Of all the popular treks around the world, the 3 to 5 day
Inca Trail is the most known of, talked about and longed for. To hike
the entire trail, the adventure begins by train from Cuzco heading towards
Aguas Calientas, where you disembark at Km 88. If you are pressed for
time or want to avoid several days of arduous trekking, the train also stops
at Chalcabama, Km 104, 8 km (about 5 miles) from the Lost City.
The Inca civilization was comprised of citadels perched
atop the mighty Andes mountains. The ancient Inca trail, linking these
together, was used by travelers, porters and messengers. The trail,
which would have connected Machu Picchu and other lower Urubamba Valley to
Cuzco via Ollantaytambo and the main portion of the valley, is just another
link in the vast Inca road system. Estimated to have covered over
2,500 miles at one time, the system was based on two main north-south roads,
one coastal and one in the mountains, joined by numerous east-west trunks.
Much of the trail now, long unused, has been taken over by the thick dense
From the footbridge at Km 104, the often narrow footpath
is a steady up-and-down, and it is easy to see how Machu Picchu and indeed
many other cities in ruins have laid unclaimed, buried beneath the thick
tropical jungle growth. It is said that there are hundreds more ruins,
just waiting to be discovered. The view of the Urabamaba Valley is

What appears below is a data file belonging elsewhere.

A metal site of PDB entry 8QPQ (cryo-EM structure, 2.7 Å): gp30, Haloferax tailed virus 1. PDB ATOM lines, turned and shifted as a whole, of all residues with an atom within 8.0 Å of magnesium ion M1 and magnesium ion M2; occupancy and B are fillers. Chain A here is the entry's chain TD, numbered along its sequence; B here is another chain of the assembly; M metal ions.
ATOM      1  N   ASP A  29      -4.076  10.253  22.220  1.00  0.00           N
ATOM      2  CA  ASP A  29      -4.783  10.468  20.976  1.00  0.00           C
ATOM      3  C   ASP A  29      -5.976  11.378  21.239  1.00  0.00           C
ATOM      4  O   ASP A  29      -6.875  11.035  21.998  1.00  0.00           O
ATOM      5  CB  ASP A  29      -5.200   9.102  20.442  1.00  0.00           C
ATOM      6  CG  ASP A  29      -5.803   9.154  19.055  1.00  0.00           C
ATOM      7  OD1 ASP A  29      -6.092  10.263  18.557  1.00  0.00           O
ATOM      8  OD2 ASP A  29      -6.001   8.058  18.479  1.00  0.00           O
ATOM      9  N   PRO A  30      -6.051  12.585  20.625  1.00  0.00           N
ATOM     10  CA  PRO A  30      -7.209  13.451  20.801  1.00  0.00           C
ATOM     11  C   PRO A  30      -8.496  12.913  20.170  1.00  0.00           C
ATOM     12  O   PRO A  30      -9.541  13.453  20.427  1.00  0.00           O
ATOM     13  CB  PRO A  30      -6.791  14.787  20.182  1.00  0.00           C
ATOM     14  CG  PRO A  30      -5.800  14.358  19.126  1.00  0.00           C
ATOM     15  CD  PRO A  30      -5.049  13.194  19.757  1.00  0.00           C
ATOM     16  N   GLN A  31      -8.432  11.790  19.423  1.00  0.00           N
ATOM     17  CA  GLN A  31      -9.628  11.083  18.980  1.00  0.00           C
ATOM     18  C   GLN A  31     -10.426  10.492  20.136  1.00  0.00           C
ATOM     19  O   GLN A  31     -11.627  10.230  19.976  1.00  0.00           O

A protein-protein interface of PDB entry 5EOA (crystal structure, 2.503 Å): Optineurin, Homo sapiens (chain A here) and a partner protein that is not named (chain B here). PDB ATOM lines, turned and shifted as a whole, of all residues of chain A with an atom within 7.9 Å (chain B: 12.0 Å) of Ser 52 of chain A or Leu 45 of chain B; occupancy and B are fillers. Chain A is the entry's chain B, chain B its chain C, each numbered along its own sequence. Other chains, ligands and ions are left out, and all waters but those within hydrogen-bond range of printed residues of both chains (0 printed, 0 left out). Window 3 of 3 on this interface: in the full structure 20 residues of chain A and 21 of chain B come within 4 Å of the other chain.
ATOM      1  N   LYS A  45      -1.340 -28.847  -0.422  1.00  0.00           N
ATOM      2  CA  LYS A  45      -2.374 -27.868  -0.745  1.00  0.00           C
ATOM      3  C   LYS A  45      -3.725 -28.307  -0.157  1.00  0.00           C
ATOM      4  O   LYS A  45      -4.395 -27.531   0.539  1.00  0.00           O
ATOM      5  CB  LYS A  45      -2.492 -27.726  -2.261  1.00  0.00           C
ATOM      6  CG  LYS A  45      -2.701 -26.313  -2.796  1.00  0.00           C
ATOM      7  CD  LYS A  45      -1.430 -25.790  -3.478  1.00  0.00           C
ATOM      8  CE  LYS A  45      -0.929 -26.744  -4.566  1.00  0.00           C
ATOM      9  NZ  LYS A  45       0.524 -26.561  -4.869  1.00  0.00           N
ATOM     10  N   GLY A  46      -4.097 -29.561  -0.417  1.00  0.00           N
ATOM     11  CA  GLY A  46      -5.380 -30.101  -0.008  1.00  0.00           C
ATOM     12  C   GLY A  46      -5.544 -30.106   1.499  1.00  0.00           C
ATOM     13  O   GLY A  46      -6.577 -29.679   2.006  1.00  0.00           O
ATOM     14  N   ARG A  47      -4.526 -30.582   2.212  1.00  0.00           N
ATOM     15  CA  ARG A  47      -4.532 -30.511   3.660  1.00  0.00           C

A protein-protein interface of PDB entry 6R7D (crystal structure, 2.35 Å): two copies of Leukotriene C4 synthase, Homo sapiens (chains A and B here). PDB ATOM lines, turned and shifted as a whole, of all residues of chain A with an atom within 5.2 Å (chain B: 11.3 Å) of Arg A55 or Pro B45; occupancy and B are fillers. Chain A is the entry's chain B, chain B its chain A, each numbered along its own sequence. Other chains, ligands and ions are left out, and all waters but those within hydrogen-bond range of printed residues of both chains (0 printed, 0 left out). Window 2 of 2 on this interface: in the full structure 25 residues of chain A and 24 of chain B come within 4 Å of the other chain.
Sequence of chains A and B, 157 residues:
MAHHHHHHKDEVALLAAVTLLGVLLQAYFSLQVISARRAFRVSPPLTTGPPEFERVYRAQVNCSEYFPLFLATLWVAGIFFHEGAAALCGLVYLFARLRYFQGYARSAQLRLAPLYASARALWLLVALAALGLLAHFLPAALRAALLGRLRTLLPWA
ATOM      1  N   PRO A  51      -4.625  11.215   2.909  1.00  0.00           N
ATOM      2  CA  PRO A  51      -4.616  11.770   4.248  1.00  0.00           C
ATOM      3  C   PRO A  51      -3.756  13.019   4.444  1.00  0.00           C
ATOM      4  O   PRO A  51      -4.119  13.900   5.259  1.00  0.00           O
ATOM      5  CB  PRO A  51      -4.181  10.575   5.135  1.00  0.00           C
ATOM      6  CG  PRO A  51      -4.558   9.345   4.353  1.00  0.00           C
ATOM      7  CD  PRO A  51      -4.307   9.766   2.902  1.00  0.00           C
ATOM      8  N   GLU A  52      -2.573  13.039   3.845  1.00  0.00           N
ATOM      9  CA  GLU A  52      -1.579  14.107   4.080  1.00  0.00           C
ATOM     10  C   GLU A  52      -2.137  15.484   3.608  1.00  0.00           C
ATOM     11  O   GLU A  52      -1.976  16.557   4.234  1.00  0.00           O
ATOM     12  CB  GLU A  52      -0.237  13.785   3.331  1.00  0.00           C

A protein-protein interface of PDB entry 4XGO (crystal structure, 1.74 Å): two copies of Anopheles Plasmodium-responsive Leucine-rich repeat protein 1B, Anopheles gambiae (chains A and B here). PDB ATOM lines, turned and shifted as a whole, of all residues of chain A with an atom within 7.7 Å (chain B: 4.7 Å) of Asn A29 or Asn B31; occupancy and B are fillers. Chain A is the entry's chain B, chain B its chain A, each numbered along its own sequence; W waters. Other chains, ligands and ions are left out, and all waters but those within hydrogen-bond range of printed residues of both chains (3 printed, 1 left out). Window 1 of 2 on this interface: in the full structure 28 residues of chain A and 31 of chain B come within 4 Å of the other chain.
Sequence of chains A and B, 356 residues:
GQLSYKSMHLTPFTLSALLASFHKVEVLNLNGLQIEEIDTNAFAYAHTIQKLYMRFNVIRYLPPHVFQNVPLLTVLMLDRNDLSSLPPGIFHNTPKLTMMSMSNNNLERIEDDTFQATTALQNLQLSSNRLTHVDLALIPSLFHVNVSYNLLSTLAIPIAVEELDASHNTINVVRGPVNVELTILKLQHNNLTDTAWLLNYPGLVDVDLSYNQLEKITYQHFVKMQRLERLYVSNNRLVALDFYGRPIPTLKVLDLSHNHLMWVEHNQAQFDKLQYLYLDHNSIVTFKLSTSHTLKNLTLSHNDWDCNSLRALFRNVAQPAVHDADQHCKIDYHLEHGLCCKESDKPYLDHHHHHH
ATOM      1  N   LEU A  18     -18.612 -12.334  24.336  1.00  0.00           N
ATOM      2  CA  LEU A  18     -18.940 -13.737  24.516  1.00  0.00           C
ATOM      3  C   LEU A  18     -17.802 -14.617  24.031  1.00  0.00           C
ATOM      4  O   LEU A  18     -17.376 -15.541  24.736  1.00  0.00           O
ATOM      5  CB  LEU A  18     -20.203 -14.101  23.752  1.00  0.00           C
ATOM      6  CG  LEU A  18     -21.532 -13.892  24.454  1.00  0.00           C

breathtaking, as one foot follows another, the way a thousand others have
journeyed hundreds of years ago. As the trail wraps through the jungle
and around the mountainside, an unbelievable picture is seen in the
Tenaciously clinging to the side of a steep ravine is
the most stunning Winay Wayna (sometimes spelled Huinay Huayna). The
ability of the Incas to construct something so complex in an area so
vertical is almost beyond comprehension, yet a series of 19 ritual baths,
long stretches of terracing and intricate stonework certainly prove what
would appear to be impossible. The nobility town was built in the 14th
century, before Machu Picchu, and has an impressive water system of canals
carved in the bedrock, and hundreds of hand-laid stone terraces.
About two hours away lay the jewel in the crown — Machu
Picchu. Through the last part of the Inca Trail, known as the cloud
forest, you trek through jungle rich in avian fauna and flora that contains
more than 200 species of orchids in the Spring. Up, up , up, the last 55 step staircase.
From the high pass of Intipunka, the Sun Gate, you get your first glimpse of
the fabled city: Machu Picchu.